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What You Should Know Before Launching Food Delivery
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How will restaurants fare as technology and consumers shape the food delivery market? Here’s a look at the state of delivery and where it could go next.

As Amazon reaches for a slice of the delivery pie, venture capitalists plow funds into food delivery startups, and the top apps compete for market share, only one thing is certain — the pace of change is rapid.

With so much changing so fast, restaurant chains considering delivery as a sales channel are wise to take the pulse of current and recent developments in delivery before making the leap.

Growth in thirid-party delivery App downloads

Lexi Sydow, senior market insights manager at App Annie, told QSR that “in the US, downloads of the top five food delivery apps grew 175% in 2018 from two years prior.” 

In a convenience-driven market, the path of least resistance is the big winner. Increasingly, consumers choose non-traditional methods for brand interaction. Restaurants find that understanding customer behavior and taking a multi-provider delivery approach impacts growth. 

A report by Pentallect, Inc., a food industry strategy firm, reports that the “$13 billion third-party food delivery market is projected to grow at a 13.5% annual rate to $24.5 billion by 2022.” With this, delivery moves from a perk to an expectation. The big question is: how will restaurants fare as technology and consumers shape the food delivery market? 

Key developments in the food delivery market

To address the growing on-demand economy, restaurants and even grocery stores seek ways to gain an edge. We're seeing the lines between grocers, restaurants, and tech companies blur. The increased competition demonstrates how critical the shift to off-premises is for restaurateurs. 

McDonald's. After facing backlash from franchise owners over the impact of steep delivery fees, Restaurant Business reports on the company's announcement that it is "negotiating with its franchisees and its delivery partner Uber Eats to reduce commissions and provide some rent and royalty relief."

Yum Brands. In the recent Q1 Earnings Call, YUM brands CEO Greg Creed said that "both traffic and check saw benefits from the launch" of their delivery programs. While Taco Bell and KFC saw success, Pizza Hut had a 1% decline. Creed noted that third-party aggregators have "a negative impact," but said that "it's hard to measure what the cannibalization effect is on Pizza Hut."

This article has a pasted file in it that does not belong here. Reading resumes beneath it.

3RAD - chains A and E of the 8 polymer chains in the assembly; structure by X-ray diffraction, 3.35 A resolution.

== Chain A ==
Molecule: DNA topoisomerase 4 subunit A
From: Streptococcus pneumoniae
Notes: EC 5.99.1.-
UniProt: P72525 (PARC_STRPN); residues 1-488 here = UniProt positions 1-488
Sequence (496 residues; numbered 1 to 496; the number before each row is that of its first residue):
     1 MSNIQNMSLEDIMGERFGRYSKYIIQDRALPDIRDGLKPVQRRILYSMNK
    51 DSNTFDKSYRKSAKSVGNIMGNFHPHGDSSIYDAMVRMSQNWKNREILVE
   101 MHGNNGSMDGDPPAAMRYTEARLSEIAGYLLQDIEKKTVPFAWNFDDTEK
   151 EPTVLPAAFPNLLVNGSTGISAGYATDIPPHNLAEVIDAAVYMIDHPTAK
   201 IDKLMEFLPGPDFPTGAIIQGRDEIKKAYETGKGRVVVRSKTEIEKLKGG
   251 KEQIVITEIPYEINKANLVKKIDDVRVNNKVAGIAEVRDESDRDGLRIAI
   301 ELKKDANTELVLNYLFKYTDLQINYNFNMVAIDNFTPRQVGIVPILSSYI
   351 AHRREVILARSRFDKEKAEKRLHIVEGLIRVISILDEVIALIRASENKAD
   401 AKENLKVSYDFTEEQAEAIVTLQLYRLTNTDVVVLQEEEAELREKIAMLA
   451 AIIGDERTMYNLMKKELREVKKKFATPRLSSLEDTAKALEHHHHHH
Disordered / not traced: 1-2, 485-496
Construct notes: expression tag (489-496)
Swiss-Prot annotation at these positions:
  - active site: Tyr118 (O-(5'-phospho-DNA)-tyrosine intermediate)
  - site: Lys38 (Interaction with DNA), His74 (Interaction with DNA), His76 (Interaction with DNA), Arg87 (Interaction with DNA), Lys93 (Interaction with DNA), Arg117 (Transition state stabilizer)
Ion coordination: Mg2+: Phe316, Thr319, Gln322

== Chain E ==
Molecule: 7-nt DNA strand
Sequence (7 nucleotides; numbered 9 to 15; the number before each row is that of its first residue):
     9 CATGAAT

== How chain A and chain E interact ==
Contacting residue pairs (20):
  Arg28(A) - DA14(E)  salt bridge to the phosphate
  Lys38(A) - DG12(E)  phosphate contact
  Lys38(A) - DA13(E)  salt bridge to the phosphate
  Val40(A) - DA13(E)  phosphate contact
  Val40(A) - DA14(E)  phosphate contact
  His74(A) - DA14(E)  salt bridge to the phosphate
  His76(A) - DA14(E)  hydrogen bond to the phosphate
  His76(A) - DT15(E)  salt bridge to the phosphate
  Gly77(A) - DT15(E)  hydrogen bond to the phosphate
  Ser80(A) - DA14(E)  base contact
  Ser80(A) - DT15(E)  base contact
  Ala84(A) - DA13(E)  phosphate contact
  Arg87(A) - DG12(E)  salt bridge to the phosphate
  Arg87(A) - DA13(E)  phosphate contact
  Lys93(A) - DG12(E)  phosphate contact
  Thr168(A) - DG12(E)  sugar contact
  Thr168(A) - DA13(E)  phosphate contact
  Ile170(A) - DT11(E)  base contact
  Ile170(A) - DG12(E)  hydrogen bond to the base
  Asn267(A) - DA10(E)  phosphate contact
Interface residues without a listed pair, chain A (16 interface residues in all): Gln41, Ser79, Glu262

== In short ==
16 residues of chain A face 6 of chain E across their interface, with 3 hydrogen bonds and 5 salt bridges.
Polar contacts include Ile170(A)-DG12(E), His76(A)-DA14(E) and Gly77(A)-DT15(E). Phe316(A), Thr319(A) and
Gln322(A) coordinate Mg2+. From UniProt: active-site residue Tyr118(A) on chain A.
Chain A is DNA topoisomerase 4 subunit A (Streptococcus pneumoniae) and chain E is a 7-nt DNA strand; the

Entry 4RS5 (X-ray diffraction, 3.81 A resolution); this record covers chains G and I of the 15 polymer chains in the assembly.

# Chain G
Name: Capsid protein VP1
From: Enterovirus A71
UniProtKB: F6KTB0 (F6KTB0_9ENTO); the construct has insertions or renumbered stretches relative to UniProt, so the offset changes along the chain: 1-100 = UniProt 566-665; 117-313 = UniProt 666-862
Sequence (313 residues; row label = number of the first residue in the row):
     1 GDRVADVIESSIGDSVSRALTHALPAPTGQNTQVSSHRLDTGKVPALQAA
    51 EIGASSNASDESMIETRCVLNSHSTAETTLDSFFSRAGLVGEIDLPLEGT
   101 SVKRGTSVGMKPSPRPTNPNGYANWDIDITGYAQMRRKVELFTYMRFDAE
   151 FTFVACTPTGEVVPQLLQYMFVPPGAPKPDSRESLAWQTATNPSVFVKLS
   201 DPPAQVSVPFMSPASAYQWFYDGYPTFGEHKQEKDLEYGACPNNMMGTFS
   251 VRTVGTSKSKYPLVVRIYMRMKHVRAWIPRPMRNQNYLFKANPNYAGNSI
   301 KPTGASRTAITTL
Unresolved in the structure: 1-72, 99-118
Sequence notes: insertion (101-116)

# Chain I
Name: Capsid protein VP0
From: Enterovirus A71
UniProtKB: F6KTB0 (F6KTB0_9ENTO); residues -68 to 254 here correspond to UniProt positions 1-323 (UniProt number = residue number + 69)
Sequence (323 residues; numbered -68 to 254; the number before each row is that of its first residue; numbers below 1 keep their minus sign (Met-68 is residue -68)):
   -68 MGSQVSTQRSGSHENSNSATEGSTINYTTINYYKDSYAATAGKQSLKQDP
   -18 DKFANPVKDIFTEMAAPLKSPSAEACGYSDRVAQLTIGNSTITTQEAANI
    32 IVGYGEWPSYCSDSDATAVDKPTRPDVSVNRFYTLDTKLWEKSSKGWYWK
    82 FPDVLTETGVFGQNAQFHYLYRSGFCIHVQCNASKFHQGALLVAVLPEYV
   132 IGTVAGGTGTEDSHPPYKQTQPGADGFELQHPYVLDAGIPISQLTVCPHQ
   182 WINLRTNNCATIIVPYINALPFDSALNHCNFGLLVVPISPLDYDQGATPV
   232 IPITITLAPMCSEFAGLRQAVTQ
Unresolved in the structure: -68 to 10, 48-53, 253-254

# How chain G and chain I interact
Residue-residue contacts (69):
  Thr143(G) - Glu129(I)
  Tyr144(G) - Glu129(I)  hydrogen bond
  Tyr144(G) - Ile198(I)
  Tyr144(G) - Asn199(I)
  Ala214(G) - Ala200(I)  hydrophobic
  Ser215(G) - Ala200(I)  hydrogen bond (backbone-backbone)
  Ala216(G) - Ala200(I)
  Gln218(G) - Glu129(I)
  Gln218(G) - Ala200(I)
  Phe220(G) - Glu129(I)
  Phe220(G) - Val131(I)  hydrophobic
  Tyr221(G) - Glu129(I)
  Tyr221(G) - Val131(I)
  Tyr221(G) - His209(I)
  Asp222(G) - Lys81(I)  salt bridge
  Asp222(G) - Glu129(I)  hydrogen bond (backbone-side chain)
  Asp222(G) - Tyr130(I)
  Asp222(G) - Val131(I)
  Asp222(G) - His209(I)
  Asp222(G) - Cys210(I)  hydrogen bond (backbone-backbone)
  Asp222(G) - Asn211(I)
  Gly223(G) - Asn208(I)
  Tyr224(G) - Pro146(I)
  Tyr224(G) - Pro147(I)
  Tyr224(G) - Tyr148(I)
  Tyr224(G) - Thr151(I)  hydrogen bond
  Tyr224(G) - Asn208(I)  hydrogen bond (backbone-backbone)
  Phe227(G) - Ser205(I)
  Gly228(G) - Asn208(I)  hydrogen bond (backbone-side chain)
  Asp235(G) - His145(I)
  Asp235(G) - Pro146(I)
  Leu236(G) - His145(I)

Panera Bread. In efforts to boost sales with a quality product, Panera Bread created a breakfast delivery strategy. Dan Wegiel, Panera's chief growth and strategy officer, told CNBC that "We believe that we have an opportunity to fill that void." 

Chili’s. After a tumultuous few years, Chili's recently announced that they are assessing food delivery agents and expect to roll out services soon. CEO, Wyman Roberts, said, "large-scale third-party delivery players are now willing to adapt their technology into the casual-dining brand's systems and operations."

The downside of food delivery

There's no doubt that the crushing delivery fees, as high as 30% for some delivery agents, hurt restaurant profits. Add in the fact that Tillster data shows that "85% of consumers are unwilling to pay more than $5 for delivery," and restaurant owners feel the pinch. 

It's not only finances that keep restaurant owners up at night. Restaurateurs express concerns over operational effectiveness and brand value as well. After all, no one wants their limited counter space cluttered with multiple tablets. Industry experts expect a period of growing pains as restaurants adapt to off-premises dining.  

Signs of success in delivery sales

Although smaller franchises appear less enthused, restaurant giants continue to demonstrate public support for food delivery. Several, like Starbucks, McDonald’s, and Dominos, put their money where their deliveries are, by investing millions into technology. 

However, for smaller companies, many questions remain. Improvements in negotiations and integrations will provide the edge restaurants need. As the delivery arena becomes saturated and tech companies compete to turn a profit, it's possible for restaurants to get the upper hand. 

With Tillster reporting that "Only 6% of fast-casual and 3% of QSR customers said they wanted to order directly from a third party," opportunity exists for restaurateurs to take back delivery by using SaaS technology solutions to improve their process. 

Trends in the food delivery market

On the Restaurant Business' podcast, “A Deeper Dive,” Russ Bendel, Habit Burger CEO, reports that "third-party delivery is certainly one of the biggest buzzwords in the industry today." Their newly formed off-premises program reflects a strategy that's expected to be replicated by other restaurants including:

  • Upcharging customers for third-party delivery provider use

  • Ensuring total integration between third-party tech and restaurant POS systems.

We’re looking at a dynamic shift in what customers expect from restaurants. Delivery isn’t a fad. According to the National Restaurant Association, “nearly four in 10 operators plan to invest more capital in expanding this portion of their business in 2019.”

Can you get the upper hand?

To compete, restaurant owners will test strategies to get the upper hand with restaurant delivery. We're still a ways off from widespread use of robots, drones, or self-driving cars for delivery. But, there's no doubt that the need for speed and convenience will spawn a wave of innovation in the restaurant industry. 


Photo by Kai Pilger on Unsplash

Photo by Marten Bjork on Unsplash

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